There are exceptions in this policy. Nothing in the COVID-19 Enforcement Discretion Policy changes the obligation to prevent, respond to, and report accidental releases. This policy does not apply to imports of pesticide products, especially those claiming to address COVID-19 impacts and FIFRA will still apply. Activities addressed under Superfund or RCRA Corrective Action Enforcement instruments are not covered by this policy, but the agency expects to issue further policies and communications about these activities. Finally, the EPA will also continue to seek criminal prosecutorial assistance from the Department of Justice for intentional disregard for environmental laws.
Environmental groups and states have challenged this policy. At least fifteen public interest groups filed suit on April 16, 2020 in the Southern District of New York alleging that the policy will allow regulated entities to stop compliance monitoring and reporting without contemporary notice to the agencies and that local communities thus may not be able to plan for releases. On May 13, 2020 nine states initiated a similar lawsuit. Both the public interest groups and the states allege that EPA’s had enforcement discretion to deal with issues on a case-by-case basis without a sweeping policy. The EPA has previously argued that the policy was necessary as employees would be overwhelmed by case-by-case requests during operational issues caused by COVID-19, and it would be better suited to analyze issues afterwards.
Whether the policy applies as written or requests should be made in advance as the litigants to the lawsuits contend, the inability to comply due to Covid-19 issues will be a case-by-case determination based in part on whether Covid-19 disruptions exist in the location of the facility. For example, in Indiana the Governor’s March 24, 2020 “Directive For Hoosiers To Stay At Home” does not apply to individuals working to operate or maintain “Essential Infrastructure” which includes operation of utilities, oil refining, and solid waste collection and removal. The order also exempts workers of “Essential Businesses and Operations” which includes production agriculture, gas stations, and manufacturing companies. In Indiana and states with similar exemptions from what would otherwise be a significant Covid-19 disruption, it may be more difficult to prove a disruption sufficient to warrant enforcement discretion. Regulated entities therefore need to contemporaneously collect documentation about the disruption caused by Covid-19 related restrictions and other disruptions in their particular locality.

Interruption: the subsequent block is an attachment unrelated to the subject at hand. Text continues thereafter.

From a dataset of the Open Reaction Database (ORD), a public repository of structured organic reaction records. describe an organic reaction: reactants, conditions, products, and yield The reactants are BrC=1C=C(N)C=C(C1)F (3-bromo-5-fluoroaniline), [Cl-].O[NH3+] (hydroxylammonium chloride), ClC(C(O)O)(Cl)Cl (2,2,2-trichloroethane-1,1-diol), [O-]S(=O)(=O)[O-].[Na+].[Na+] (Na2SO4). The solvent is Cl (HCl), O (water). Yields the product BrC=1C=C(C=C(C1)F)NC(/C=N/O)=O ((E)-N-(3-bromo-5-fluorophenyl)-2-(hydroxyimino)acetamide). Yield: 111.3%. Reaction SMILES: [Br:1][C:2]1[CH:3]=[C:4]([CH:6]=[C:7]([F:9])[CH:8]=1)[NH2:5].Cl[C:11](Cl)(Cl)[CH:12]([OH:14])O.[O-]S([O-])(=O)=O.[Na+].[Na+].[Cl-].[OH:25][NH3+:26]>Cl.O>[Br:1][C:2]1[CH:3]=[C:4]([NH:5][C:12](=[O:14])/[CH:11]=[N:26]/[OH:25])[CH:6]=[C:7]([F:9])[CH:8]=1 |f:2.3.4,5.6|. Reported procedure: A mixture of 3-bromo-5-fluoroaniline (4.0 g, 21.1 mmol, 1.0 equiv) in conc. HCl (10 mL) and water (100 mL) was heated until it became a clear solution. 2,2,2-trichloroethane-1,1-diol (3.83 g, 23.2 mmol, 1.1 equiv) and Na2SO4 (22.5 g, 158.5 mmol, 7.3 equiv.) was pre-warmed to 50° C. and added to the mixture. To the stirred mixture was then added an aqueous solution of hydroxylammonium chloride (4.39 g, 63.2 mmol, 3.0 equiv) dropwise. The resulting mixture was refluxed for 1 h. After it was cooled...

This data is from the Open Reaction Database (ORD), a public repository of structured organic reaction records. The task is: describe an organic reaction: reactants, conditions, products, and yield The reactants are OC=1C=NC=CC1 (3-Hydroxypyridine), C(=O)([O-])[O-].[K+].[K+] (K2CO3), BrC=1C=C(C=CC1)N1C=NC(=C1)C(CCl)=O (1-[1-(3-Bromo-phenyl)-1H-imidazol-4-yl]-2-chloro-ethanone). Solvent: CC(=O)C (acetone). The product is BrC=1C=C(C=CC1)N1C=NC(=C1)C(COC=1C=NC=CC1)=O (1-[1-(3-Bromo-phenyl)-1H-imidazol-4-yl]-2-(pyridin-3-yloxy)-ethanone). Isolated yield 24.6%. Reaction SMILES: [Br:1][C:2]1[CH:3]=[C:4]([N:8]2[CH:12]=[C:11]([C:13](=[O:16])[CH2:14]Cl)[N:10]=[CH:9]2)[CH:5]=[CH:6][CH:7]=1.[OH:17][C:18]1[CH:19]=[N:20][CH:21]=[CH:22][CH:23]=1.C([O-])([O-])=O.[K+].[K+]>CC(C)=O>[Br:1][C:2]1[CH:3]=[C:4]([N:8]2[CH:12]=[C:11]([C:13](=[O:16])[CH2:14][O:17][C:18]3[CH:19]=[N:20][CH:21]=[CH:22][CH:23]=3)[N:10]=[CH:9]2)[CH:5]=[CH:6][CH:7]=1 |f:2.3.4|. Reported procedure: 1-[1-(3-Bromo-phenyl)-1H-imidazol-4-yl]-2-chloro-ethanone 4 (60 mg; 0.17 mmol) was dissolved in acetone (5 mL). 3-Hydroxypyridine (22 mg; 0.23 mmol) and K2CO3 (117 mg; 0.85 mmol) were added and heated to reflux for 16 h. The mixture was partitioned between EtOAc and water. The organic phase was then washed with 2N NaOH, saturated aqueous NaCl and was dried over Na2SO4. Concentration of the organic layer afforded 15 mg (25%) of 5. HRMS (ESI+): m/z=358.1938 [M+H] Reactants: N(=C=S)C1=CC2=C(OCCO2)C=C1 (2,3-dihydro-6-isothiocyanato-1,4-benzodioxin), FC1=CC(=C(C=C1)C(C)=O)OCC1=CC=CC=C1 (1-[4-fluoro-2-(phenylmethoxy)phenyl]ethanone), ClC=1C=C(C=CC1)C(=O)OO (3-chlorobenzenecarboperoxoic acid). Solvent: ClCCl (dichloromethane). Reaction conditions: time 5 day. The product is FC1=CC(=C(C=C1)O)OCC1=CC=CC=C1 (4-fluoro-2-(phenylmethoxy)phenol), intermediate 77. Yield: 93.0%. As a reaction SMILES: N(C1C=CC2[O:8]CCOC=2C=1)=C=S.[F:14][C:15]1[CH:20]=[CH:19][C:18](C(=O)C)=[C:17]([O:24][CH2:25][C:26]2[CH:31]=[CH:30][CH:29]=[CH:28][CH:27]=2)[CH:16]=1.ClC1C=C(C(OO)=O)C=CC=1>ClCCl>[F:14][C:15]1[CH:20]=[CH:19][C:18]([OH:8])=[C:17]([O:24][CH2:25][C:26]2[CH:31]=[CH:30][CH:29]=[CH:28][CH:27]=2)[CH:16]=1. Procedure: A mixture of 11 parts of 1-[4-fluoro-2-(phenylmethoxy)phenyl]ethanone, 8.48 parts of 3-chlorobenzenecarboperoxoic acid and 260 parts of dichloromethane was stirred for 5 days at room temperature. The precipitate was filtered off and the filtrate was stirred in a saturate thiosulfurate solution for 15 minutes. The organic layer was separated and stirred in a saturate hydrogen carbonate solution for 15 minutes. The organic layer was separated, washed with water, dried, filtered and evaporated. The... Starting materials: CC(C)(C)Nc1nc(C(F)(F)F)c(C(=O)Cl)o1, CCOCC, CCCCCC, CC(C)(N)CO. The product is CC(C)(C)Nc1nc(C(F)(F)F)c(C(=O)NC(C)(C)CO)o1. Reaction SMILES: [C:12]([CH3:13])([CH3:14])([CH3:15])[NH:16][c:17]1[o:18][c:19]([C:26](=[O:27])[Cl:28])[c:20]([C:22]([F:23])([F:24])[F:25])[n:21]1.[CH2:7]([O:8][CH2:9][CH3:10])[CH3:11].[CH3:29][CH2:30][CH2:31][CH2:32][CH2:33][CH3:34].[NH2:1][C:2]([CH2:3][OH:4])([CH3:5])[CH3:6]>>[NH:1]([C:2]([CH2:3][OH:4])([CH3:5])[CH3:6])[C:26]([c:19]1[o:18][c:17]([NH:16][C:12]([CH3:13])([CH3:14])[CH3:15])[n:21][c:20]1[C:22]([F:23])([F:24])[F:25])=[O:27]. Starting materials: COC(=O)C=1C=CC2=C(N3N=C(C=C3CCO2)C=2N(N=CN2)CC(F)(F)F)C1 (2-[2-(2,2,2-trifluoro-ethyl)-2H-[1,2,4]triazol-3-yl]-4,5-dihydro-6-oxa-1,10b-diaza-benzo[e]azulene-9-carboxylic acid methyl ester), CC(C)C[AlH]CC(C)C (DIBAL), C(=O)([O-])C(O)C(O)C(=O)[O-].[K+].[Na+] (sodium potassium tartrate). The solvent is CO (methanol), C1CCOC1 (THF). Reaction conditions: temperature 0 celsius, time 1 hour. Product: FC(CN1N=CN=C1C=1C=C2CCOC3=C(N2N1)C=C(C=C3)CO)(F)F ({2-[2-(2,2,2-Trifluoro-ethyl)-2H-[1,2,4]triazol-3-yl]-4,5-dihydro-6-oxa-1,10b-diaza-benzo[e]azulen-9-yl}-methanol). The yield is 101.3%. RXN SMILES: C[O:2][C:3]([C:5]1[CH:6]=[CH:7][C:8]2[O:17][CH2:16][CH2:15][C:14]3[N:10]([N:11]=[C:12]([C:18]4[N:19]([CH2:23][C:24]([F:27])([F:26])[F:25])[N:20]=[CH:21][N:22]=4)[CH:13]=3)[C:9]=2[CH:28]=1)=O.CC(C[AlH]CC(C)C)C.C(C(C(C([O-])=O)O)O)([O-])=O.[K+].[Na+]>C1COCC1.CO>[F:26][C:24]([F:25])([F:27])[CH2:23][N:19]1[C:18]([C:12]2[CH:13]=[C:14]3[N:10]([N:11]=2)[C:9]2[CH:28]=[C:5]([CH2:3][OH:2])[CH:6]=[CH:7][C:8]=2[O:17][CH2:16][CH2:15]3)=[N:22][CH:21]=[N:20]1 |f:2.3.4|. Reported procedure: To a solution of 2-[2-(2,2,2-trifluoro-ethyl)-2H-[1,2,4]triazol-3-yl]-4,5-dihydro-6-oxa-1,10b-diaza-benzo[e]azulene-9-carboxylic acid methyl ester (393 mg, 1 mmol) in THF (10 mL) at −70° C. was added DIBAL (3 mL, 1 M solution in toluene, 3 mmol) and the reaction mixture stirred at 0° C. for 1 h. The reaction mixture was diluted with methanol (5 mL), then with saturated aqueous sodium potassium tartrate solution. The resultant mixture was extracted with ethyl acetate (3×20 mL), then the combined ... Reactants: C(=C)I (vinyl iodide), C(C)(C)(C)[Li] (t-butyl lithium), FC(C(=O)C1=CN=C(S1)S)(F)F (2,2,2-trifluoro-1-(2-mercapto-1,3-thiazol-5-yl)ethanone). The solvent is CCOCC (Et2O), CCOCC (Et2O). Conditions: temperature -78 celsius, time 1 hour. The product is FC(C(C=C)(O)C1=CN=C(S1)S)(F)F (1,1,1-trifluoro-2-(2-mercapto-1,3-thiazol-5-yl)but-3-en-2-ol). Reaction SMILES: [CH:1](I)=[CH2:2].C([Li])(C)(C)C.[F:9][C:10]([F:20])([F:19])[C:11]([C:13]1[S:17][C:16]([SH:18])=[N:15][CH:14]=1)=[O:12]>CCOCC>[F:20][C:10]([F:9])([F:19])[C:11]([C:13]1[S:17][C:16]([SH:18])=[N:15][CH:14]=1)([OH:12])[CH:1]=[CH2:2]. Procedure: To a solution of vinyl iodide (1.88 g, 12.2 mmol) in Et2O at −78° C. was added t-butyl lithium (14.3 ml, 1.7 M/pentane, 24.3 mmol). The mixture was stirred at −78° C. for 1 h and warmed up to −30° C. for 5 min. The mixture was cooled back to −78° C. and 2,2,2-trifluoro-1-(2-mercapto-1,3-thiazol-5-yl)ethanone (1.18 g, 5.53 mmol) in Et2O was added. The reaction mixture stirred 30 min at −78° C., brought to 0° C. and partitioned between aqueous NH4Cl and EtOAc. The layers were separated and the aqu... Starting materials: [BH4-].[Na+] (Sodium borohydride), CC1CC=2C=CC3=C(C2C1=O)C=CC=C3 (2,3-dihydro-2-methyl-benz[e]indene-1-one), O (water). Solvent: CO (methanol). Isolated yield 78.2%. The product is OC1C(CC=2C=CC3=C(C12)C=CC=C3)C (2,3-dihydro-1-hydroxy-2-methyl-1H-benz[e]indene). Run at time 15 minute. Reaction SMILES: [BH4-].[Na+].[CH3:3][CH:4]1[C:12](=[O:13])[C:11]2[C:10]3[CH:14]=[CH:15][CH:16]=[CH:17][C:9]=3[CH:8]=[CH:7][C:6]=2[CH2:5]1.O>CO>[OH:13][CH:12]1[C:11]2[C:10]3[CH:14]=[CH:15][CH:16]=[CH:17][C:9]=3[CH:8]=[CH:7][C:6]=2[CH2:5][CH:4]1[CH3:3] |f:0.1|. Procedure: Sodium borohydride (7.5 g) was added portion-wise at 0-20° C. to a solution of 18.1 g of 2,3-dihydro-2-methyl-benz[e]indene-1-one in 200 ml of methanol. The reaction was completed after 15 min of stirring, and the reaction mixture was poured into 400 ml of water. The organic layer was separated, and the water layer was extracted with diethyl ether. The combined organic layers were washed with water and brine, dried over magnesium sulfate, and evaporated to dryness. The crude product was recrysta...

The Indiana Department of Environmental Management (“IDEM”) has announced th tit will not generally waive any regulatory requirements, but it is cognizant that entities may experience difficulties in operations. IDEM has asked that any regulated entities take all available actions to comply with regulations, but that IDEM will exercise enforcement discretion if noncompliance is unavoidable because of COvid-19 impacts. IDEM has requested that regulated entities communicate with IDEM about any anticipated issues and the information IDEM is requesting is similar to that required to be maintained under the EPA COVID-19 enforcement policy. Additionally, IDEM’s existing penalty policy does include provisions to allow a respondent to argue that unique factors should militate against civil penalties.
Regardless of whether you have compliance issues related to COVID-19, both EPA’s and IDEM’s self-disclosure policies are always available to mitigate potential enforcement liability. If you voluntarily discover, promptly disclose, and quickly correct alleged environmental noncompliance you may be able to reduce or eliminate civil penalties. Whether your compliance issues are related to COVID-19 or not, Plews Shadley Racher & Braun LLP’s environmental lawyers can help you navigate any self-disclosure or enforcement actions.
 The EPA policy specifically noted that with a prevalence of online training, many training options should not be affected by this policy. To justify lack of training or certification an operator will likely have to prove that online options were not available. To the extent that certified individuals have certifications that lapse, it is always better to have experienced and trained operators working, even if their training or certifications have lapsed.